Photo by flickr user TheGiantVermin

Ask the Vet: Pythiosis

The Problem: Considered a tropical pathogen (I guess we are becoming more tropical what with global warming), pythium is a parasite of grasses at the edges of water with fluctuating levels. When infected plants are inundated, the pythium, considered a "pseudo-fungus", releases reproductive bodies into the water to infect other plants.

These cells can also infect animal tissue thru breaks in the skin, or if swallowed, thru any irritation in the gastro-intestinal tract. Once in the tissue the organism grows while the body has a localized inflammatory reaction to the invading cells and a cancer-like mass develops, and like a cancer it will spread to surrounding tissue.

I lost one perfectly healthy dog to pythiosis 6 years ago and because of it's rarity in our area at the time, I was told it was just an unfortunate fluke that my dog contracted it. Now, 6 yrs later, I've had another seemingly healthy dog also contract pythiosis, so it isn't a fluke, the pathogen is definitely present in at least some of the lakes and ponds in our area. What does your veterinary panel know about this disease and how to avoid it?

The Solution:

Recently there has been talk of a potential Pythiosis outbreak here in Charleston. Pythium insidiosum is a fungus-like organism most commonly found in ponds, swamps and wetlands of tropical to subtropical areas. The most common form of the disease occurs when the organism is ingested while swimming. Gastrointestinal symptoms include vomiting, diarrhea, severe depression and weight loss. Less often the organism can enter the skin through an existing wound to form a rapidly growing tumor like lesion. Since the symptoms of both forms can easily mimic far more common diseases, it has historically been difficult to diagnose and most often fatal.

While attending Louisiana State University School of Veterinary Medicine, I saw my first and only case of Pythium. Thanks to Dr Amy Grooters, the world's leading authority and creator of the simple blood test, the dog was promptly diagnosed and treated. He returned to his loving family and I had the good fortune of learning from the best.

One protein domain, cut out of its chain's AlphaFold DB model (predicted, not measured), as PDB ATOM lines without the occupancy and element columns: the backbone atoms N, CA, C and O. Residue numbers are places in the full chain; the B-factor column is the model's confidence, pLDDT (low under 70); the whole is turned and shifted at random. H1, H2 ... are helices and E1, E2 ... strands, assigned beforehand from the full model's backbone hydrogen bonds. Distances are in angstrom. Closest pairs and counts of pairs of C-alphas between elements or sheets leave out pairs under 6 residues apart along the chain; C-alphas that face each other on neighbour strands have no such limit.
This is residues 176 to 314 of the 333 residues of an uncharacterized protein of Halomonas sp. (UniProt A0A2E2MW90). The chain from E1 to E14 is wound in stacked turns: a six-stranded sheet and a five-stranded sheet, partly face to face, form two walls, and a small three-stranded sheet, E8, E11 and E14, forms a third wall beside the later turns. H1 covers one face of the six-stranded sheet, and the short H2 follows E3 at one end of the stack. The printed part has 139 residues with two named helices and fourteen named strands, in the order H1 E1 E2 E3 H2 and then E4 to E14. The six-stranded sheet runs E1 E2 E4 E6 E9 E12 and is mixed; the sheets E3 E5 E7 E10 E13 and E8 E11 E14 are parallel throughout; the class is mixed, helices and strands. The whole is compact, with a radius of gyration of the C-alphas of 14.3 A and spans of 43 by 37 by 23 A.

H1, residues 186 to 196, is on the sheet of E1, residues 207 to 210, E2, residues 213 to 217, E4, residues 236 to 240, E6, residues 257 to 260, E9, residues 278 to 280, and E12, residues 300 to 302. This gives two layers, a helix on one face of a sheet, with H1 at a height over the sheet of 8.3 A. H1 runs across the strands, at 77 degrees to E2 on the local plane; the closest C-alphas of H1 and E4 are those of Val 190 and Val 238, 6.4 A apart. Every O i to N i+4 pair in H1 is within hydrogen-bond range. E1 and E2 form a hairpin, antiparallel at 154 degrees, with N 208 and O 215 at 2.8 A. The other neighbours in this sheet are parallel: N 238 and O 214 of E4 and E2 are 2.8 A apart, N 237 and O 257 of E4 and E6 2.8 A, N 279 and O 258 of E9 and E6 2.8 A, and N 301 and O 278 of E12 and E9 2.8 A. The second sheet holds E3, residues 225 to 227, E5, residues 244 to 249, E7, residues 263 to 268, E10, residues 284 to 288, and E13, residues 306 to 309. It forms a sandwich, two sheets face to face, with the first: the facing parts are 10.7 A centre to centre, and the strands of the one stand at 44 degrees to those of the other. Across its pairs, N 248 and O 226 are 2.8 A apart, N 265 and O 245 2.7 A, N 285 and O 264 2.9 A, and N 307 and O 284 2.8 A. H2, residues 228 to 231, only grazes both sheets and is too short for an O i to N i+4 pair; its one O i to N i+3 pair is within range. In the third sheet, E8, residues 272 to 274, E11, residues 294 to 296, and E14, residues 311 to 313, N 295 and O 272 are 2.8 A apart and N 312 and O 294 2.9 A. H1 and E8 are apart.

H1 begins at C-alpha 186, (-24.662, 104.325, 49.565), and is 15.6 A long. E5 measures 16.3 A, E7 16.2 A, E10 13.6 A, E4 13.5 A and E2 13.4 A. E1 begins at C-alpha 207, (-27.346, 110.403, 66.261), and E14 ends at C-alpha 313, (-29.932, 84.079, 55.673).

While there have been reported cases in South Carolina, it is far less common than such states as Louisiana and Florida. In fact, based on Dr Grooters laboratory there have been no more than 2 confirmed cases a year over the last 10 years in the state and only a few from Charleston.

Although Pythiosis is a devastating disease, it has not been shown to be a cause for alarm to our Low Country dog lovers.. For those who are worried that their dogs may be exposed to Pythium it is best to bathe them with some type of soap/shampoo after they swim (the infective zoospores are killed by soaps) and to test dogs early in the course of disease. Vomiting is a symptom of multiple diseases so not all vomiting dogs should be tested.

However, if your dog is high risk (young to middle aged dogs that spend a significant amount of time outdoors, especially large breed dogs) and develops symptoms of vomiting, weight loss, diarrhea, or skin wounds that do not resolve within a week or two, testing for pythiosis should be considered. The blood test developed by Dr Grooters is nearly 100% accurate while other laboratories who offer similar testing have a much greater chance of a false positive. This could result in extensive and unwarranted treatment.

Maybank Animal Hospital is a full-service small animal veterinary hospital providing comprehensive medical, surgical and dental care. Our facility houses a comprehensive pharmacy, in-house laboratory, full imaging services including X-ray and ultrasound, and a centrally located hospitalization area allowing us to monitor your pet at all times. In addition, we offer fantastic boarding and daycare.

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